In-car connectivity can make driving safer, more enjoyable and more work friendly.
Access to entertainment, communications and real-time performance information is proving a hit with car consumers and Telephonica predicts that nine out of ten new cars will offer built-in connectivity by 2020.
However, there are lots of ways to stay connected on the road, whether you’re driving the latest equipped model or your vehicle of choice still rocks a tape deck.
If you’re currently on the hunt for a new car, most new models come with Bluetooth hands-free calling and USB ports to connect your smartphone.
Some brands also already offer complete integral connectivity, like Ford Sync, which monitors your car’s health and performance as well as providing video, voice activated calling, audible text messages, wireless Internet through your smartphone and automatic emergency dial out.
Audi Connect also offers wireless networking and voice controls as well as automated headlight control and vehicle distancing.
If you are driving an older model, Bluetooth car kits enable hands-free and voice-controlled phone connection.
Kits range from simple, affordable earpieces, like the Vodaphone Plantronics M25, which also lets you stream music from your phone, to the Parrot Asteroid Smart, which provides hands-free phone, navigation, customized apps and smartphone sync.
A basic cassette adaptor will convert an older car to an MP3 player, but there are also versions available, like the Direct Deck, which can be plugged into your phone for hands-free calling.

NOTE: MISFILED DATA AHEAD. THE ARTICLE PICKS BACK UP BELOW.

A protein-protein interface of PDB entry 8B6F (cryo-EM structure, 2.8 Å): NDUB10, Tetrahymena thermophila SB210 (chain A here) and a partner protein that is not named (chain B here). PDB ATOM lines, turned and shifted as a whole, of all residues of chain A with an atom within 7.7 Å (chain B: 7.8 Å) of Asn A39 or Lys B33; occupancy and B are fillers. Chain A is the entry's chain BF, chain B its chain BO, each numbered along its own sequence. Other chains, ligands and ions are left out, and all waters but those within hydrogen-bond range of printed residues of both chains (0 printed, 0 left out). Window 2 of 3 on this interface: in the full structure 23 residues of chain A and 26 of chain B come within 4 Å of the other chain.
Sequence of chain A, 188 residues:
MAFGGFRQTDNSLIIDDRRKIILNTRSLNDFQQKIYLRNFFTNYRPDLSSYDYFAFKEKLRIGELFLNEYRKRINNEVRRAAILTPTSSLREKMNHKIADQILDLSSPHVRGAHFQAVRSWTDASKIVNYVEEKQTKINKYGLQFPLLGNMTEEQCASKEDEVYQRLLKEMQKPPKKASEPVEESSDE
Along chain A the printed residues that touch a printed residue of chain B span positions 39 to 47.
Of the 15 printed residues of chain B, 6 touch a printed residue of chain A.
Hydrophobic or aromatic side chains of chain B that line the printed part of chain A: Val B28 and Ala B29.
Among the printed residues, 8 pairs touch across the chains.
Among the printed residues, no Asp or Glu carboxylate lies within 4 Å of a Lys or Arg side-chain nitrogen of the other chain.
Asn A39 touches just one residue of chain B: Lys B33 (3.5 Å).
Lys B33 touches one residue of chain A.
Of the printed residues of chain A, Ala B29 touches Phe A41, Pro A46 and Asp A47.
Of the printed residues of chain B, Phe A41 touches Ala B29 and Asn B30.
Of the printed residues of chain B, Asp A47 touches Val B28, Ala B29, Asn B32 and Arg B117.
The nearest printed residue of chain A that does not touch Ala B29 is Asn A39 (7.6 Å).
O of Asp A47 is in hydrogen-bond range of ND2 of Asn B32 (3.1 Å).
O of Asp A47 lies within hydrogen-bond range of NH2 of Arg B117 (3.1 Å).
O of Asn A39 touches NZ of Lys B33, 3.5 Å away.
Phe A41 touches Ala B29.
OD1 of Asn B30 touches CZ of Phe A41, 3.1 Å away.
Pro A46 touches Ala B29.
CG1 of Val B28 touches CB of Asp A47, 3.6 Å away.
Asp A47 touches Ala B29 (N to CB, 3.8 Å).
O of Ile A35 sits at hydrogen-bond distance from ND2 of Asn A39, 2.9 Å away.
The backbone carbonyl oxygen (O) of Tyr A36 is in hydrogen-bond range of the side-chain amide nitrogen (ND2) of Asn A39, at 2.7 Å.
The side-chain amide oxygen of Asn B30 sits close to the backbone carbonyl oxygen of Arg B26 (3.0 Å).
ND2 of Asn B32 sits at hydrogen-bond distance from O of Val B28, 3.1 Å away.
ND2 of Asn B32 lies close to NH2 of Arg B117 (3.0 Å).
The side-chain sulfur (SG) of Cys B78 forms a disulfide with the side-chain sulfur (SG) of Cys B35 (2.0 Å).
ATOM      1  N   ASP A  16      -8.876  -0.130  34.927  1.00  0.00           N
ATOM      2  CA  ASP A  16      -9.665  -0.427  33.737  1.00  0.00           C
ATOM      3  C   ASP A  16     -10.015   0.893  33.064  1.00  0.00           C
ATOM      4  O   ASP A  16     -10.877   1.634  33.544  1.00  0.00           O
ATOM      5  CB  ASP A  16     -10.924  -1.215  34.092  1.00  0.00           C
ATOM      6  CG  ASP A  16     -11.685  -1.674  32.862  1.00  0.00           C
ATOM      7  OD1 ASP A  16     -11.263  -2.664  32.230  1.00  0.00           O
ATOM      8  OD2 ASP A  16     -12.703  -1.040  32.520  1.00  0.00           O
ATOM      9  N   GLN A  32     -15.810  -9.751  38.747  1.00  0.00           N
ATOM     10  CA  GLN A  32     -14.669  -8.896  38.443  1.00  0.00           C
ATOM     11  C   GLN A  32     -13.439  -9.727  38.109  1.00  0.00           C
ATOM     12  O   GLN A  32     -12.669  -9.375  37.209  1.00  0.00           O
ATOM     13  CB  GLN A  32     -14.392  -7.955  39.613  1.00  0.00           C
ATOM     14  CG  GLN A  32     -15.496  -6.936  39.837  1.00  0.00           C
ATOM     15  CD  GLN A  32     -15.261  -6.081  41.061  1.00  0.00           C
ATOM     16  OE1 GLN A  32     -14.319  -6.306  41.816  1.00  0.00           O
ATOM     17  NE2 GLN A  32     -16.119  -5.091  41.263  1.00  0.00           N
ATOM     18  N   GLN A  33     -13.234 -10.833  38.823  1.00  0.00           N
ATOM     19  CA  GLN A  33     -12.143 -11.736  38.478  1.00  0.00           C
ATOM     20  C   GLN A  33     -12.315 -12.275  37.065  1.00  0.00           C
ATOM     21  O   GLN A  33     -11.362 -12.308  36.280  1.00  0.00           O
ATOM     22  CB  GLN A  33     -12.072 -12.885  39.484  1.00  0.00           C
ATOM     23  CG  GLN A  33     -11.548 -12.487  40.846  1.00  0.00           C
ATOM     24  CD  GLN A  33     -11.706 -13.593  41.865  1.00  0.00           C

With the right app your humble smartphone can be transformed into its own car connectivity hub.
Some smartphones, Like the Galaxy S4, have a drive mode, which primes your phone to operate via voice commands.
If you use an iPhone, as well as instructing Siri to do your bidding, you can also download the iCarMode app, which will simplify your phone’s home screen to set you up for music, phone and navigation. The app will even help you find your car if you ever forget where you parked.
HERE Drive offers voices navigation for WindowsPhone users and the option to access offline maps to save on data charges.
Using your smartphone as a sat-nav can be tough on the battery, so it’s a good idea to invest in a USB charger if you are planning a long drive.
Another option is to use MirrorLink, which mirrors your smartphone screen with your car’s audio/video screen. MirrorLink was designed with safety in mind and only approved apps can be displayed, so yes to Spotify, but no to Angry Birds whilst driving… Sony, JVC Kenwood and Alpine all produce MirrorLink devices, which are compatible with the latest Nokia, Sony Xperia Z and Samsung Galaxy handsets.
While the safety aspects of connectivity, like automatic emergency dialling, are undoubtedly a plus, having simultaneous access to sat-nav, music, video, calls and Internet can be a distraction from the serious business of driving.
- All connected drivers should take note of the following safety advice:
- It has been illegal to use a hand-held mobile phone whilst driving in the UK since 2003. Even hands-free phone calls can be a distraction, so it’s best to pull over to take or make a call. You can be prosecuted if you appear not to be in control of your vehicle while using a hands-free phone.
- Never text, watch video or surf the net while driving.
- If you have a passenger in the car, let them handle navigation, web searches and music choices. It’s the least they can do in return for your kind offer of a lift.
- If you are using your smartphone for navigation, make sure it is mounted and secure in front of you.
To help you get the most from your smartphone on the road, we've put together a list of some of the most useful apps for drivers.
Anything else you think should be on this list? Let us know in the comments below.